President Joe Biden’s coronavirus relief package, his top legislative priority, cleared the U.S. House early Saturday morning without the support of a single Republican member.
House Democrats passed the $1.9 trillion American Rescue Plan 219-212. It includes $1,400 checks for many Americans, a $15 minimum wage, extended unemployment benefits, billions for state and local governments and a provision to incentivize states like North Carolina to expand Medicaid. Two Democrats voted against the bill.
It now moves to the U.S. Senate, where the $15 minimum wage provision will be removed due to a Senate official’s ruling. The Senate needs only 51 votes to pass the measure under special budget rules.
North Carolina would receive an estimated $5.1 billion in federal funding from the package, including $215 million for Mecklenburg and Wake counties, according to House Democrats. Charlotte Mecklenburg Schools would receive $365 million. Greensboro would receive $56 million. Other cities, towns and school districts would also receive millions.
“The American Rescue Plan Act will crush the virus, return children safely to the classroom, get vaccines to the people, put dollars into families’ pockets, and put people back to work at a living wage by raising the federal minimum wage,” Rep. Alma Adams, a Charlotte Democrat, said in a statement after the vote.
Republicans argued that the package was too costly and spends too much money on items unrelated to the coronavirus pandemic. They pointed out that all of the previous COVID-19 relief packages had been bipartisan.
“In the face of this ongoing pandemic, what the American people need is targeted, temporary relief that is directly related to COVID,” Rep. Patrick McHenry, a Denver Republican, said. “...If Democrats had worked with Republicans, as they have on five separate occasions since last March, we could have voted today to provide the COVID-related relief Americans need to help end this nightmare.”
All five North Carolina Democrats backed the bill, while all eight Republicans in the delegation voted against it. Democrats are pushing to pass the bill by March 14, which is when enhanced federal unemployment benefits are set to expire.
“Americans cannot wait for relief,” Rep. Kathy Manning, a Greensboro Democrat, said in a statement after the vote.
More than 500,000 Americans have died as a result of the coroanvirus, including more than 11,000 in North Carolina.
“Almost one year into the pandemic, many Americans in our own communities remain out of work and struggle to provide for their families and pay their bills. The need to act is clear,” said Democrat G.K. Butterfield in a statement.
Republican Reps. Ted Budd and Madison Cawthorn, who were vocal critics of the vote by proxy system put in place last year due to the coronavirus pandemic, voted by proxy while they attended a conservative conference in Florida.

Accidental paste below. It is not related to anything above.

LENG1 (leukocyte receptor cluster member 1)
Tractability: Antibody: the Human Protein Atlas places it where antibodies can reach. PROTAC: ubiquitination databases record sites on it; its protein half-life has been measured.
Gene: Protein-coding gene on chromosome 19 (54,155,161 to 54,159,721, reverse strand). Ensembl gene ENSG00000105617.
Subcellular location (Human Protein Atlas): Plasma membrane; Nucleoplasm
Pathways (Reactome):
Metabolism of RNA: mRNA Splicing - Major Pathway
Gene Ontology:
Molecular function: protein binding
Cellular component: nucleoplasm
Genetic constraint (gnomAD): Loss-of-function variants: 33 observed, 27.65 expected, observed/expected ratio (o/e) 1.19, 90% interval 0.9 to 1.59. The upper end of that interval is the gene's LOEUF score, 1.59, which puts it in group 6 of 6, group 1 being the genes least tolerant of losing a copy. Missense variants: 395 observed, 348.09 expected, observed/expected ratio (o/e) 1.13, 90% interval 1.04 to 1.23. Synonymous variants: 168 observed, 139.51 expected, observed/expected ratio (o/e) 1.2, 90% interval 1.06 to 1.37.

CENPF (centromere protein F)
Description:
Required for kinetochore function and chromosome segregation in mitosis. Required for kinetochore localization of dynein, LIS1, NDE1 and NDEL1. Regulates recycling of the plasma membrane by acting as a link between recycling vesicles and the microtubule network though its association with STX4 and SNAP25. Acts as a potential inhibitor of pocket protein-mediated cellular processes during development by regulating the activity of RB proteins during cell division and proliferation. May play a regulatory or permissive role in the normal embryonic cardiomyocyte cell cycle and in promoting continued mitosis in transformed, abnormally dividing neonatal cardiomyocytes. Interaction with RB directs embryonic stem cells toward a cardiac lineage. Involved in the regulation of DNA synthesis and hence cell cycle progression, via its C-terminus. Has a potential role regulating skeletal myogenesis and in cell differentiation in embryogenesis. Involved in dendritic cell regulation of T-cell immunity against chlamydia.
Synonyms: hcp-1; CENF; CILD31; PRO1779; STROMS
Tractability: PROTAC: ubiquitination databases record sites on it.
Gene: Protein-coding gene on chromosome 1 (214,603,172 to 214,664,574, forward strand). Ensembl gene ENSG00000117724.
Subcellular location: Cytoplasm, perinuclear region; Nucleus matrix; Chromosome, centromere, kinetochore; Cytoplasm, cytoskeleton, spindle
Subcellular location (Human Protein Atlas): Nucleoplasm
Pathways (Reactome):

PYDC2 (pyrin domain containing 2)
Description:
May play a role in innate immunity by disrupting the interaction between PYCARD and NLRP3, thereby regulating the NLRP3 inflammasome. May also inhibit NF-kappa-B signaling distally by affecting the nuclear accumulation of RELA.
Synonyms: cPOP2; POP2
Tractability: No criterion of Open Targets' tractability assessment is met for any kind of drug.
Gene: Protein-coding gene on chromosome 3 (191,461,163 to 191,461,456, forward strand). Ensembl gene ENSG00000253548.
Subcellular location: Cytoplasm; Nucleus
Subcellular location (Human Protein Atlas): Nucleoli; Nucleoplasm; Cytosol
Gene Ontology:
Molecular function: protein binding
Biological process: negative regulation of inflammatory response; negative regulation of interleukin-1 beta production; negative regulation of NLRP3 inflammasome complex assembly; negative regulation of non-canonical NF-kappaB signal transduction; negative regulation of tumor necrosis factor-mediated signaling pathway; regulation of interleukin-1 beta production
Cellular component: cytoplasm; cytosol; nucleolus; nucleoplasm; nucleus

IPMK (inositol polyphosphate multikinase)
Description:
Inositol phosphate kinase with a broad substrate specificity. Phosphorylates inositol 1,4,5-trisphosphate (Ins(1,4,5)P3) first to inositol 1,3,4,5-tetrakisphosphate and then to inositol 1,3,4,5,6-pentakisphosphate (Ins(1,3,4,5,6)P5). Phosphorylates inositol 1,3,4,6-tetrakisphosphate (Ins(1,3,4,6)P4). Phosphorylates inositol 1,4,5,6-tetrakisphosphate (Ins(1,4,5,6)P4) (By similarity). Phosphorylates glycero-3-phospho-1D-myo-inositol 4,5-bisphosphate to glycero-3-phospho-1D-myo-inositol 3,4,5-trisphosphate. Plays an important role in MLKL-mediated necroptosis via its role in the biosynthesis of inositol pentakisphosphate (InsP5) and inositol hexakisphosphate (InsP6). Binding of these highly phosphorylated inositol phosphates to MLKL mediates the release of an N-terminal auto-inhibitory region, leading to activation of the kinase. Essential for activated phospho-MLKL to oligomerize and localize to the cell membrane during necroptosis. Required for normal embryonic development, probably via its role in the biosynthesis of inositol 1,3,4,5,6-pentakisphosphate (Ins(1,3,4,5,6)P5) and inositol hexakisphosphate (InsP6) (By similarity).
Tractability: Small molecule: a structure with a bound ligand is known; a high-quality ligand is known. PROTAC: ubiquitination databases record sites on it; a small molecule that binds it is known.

Republican Rep. Virginia Foxx, who also spoke at the Conservative Political Action Conference in Orlando on Friday afternoon, returned to D.C. and cast her vote in person.
“No surprise that they’re holding a vote after midnight now on this SHAM ‘relief’ package,” Foxx tweeted.
Proxy votes for Budd, Cawthorn
Budd, Cawthorn and Foxx spoke at an education panel at the CPAC conference. They were joined by North Carolina Lt. Gov. Mark Robinson.
All three have been critical of the vote by proxy system, but Budd and Cawthorn used it for the first time this week. Rep. Patrick McHenry cast votes for them on Thursday and Friday, including on the COVID-19 relief bill.
At least 13 Republican House members voted by proxy while attending the conference, CBS News reported.
The Democratic-led House of Representatives instituted proxy voting last year in response to the coronavirus pandemic. It was the first time the House has ever allowed remote voting. Republicans sued to block the change, but their suit was dismissed.
Budd introduced a bill last year that would withhold pay from any lawmaker who voted remotely or by proxy, saying at the time that “outsourcing the duty of a member of Congress is unconstitutional and wrong.”
In July, Cawthorn, then a candidate for U.S. House, tweeted that Democrats who vote by proxy are “cowards for hiding and not showing up to work.”
Both Budd and Cawthorn used standard language in their letters to the House assigning someone as their proxy, which are required. They both wrote they were “unable to physically attend proceedings in the House Chamber due to the ongoing public health emergency.”
Budd, who is considering a run for Senate in 2022, was in Orlando delivering a short speech about education.
“After Democrats rearranged the House schedule with extremely late notice, Rep. Budd was forced to proxy vote for the first time,” Budd spokesman Curtis Kalin wrote Friday in response to questions about Budd and proxy voting.
The House was originally scheduled to be off Friday, but Democrats announced a change to the schedule on Feb. 16 in order to finish work on the coronavirus relief package.
“Rep. Budd remains philosophically opposed to proxy voting, which is why he has already donated his congressional salary for the days he proxy-voted to the North Carolina Restaurant Workers Relief Fund to support restaurants who were shut down during the pandemic,” Kalin wrote.
Foxx was also critical of voting by proxy, calling it irresponsible and degrading to the integrity of the House. She did not have a proxy cast her vote. Instead she was recorded as not voting on a bill earlier Friday.
With Budd and Cawthorn voting by proxy this week, more than half of the North Carolina delegation has voted that way at some point. Democratic Reps. Adams, Butterfield and David Price have voted by proxy at times over the last year. Republican Reps. Greg Murphy and McHenry have also voted by proxy.
The Senate does not allow proxy voting.
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